- Purpose and Scope
1.1 This procedure articulates ACM’s requirements and processes for marking, feedback and moderation at undergraduate level.
2.1 All assessment for students commencing programmes in 2017 will now be assessed and marked within Canvas. This document outlines the procedures and processes when marking assessments and therefore should be viewed prior to assessment taking place. Its contents may also prove useful when setting up assignments.
2.2 The marking procedure has three stages:
- i) The marking stage involving one or more examiners in marking assessments, mark checking and writing feedback. This phase allows for adjustments to marks to be made.
- ii) The moderation stage which checks for consistent application of the marking phase by reviewing marks and feedback for a sample of assessments, and;
- iii) External moderation stage, conducted by the External Examiner on the same sample of assessments, to provide further quality assurance of the marking phase.
2.3 In addition to the assessment brief, Module Leaders (ML) will offer standardisation guidance to marking teams. The stage at which standardisation is undertaken will be dependent on the assessment mode. This should be agreed with the Programme Manager (PM) and given in advance of the marking period commencing.
2.4 This procedure must not alter the grading criteria or any other information given to students in the assessment brief.
2.5 It is good practice to mark a small number of submissions as examples with the marking team.
2.6 Any member of staff engaged in teaching a module should expect to be involved in first marking. Where required, additional markers will be agreed by the PM before passing to the relevant Senior Programme Officer (SPO) to ensure that all marking can be successfully carried out within the specified marking period.
2.7 First markers will be assigned the students’ work that needs marking by the relevant PM. SPOs will inform markers of their allocation. An email will be sent containing the number of students and the date for completion of the marking.
2.8 Markers must keep to the marking times designated by the validating institution. Specific instructions are given in the marking guidelines.
2.9 The relevant SPO will list the student ID on the Moderation form together with the relevant markers initials.
Marking Live Assessments
2.10 Live assessments such as presentations often require more than one marker to be present. Having more than one person assess the same student/group ensures that marks are secure and that students receive comprehensive feedback. This is especially useful where interdisciplinary modules are being taught, where different members of staff hold particular expertise (e.g. finance and tour management).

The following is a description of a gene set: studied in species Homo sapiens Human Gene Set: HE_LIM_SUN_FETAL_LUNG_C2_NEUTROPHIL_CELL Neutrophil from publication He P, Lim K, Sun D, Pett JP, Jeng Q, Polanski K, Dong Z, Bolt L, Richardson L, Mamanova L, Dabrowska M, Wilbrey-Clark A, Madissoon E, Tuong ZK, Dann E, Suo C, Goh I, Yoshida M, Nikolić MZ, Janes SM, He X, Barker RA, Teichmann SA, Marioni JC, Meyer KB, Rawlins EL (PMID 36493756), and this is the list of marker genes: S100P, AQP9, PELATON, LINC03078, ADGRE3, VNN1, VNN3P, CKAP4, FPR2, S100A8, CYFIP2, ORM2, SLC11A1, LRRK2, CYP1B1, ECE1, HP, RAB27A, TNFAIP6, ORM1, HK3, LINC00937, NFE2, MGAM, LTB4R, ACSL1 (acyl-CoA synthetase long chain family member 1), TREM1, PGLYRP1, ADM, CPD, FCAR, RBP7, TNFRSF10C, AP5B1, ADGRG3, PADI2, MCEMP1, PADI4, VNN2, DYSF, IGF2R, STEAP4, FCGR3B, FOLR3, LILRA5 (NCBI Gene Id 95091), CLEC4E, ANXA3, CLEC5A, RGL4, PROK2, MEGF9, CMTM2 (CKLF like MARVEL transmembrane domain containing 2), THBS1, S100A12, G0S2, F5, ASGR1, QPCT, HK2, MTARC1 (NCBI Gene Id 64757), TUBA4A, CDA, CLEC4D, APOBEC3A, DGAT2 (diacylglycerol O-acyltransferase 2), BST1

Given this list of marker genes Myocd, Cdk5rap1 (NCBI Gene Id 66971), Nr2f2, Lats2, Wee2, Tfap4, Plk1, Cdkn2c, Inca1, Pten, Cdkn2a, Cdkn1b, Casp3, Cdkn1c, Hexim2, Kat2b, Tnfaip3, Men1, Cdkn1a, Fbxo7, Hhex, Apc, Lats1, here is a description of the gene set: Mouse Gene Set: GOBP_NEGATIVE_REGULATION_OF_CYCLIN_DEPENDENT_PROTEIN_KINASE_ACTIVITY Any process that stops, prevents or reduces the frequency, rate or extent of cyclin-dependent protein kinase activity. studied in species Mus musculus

2.11 In these circumstances:
- i) Any documents that support the students work (e.g. pitches, composition, presentation slides etc.,) should be viewed ahead of the actual assessment taking place.
- ii) Each marker assesses the students independently noting comments as the students perform. Each marker notes down a provisional mark. A briefing should be held ahead of the live assessment taking place during which ML and markers can view any documents students have submitted. ML should brief the marking team of the main points. It would be good practice to discuss the rubric and grading scale at this point.
- iii) After all assessments are completed, markers compare comments against the grading scale and learning outcomes and agree the final grade. Markers should note where grades are being given per group or where individual grades are being applied. This activity forms the standardisation of marks.
- iv) Each marker enters their comments into Canvas. Students receive two (2) full sets of feedback. “I agree with the first marker” is not acceptable as feedback.
- v) Markers should confirm between them who is to enter the agreed mark into Canvas and ensure this is done in a timely manner. This involves selecting the mark, and pasting the additional comments to the chosen mark.
Multiple Markers and using Canvas
2.12 Within Canvas it is possible to set up an assignment to allow multiple markers to grade a student’s work and create draft or provisional grades for an assignment. This functionality will be used to enable the ACM marking process.
2.13 Once an assignment has been set as a moderated assignment, the moderated assignment cannot be changed once submissions have been received.
Double Marking – written work
2.14 Double marking is used across a number of modules at Level 6. It occurs simultaneously, the student receives two full sets of feedback on their work but one overall grade.
2.15 Importantly the standardisation process takes place after marking has occurred;
- i) Markers undertake their allocation of marking independently.
- ii) Each marker enters their comments into Canvas.
- iii) Once all marking has been completed markers meet to agree their marks and to ensure comments made reflect the grade awarded and the learning outcomes. The grade agreed is entered into Canvas.
- iv) For dissertations/projects it is normal to be marked by the student’s supervisor and one other marker. Any research project/dissertation which is marked by the supervisor, must be double marked blind.
Awarding a grade (percentage)
2.16 Markers must use the grading scale to award their marks. The appropriate awarding body’s scale will be included in the marking guidelines given with the module marking pack.
2.17 In the grading scale / rubric select the description that best matches the work. More specific guidance and diagrams will be given within marking guidelines.
2.18 Adjust the score to refine the grade (the upper or lower end of the range).
2.19 Half marks should not be awarded (e.g. 54.5) or marked on a grade boundary (e.g. 39%, 49%). Work that falls just below/above a marking threshold should be graded sufficiently clear so that marks are unlikely to be adjusted (e.g. 38% rather than 39% or 52% rather than 50/51%.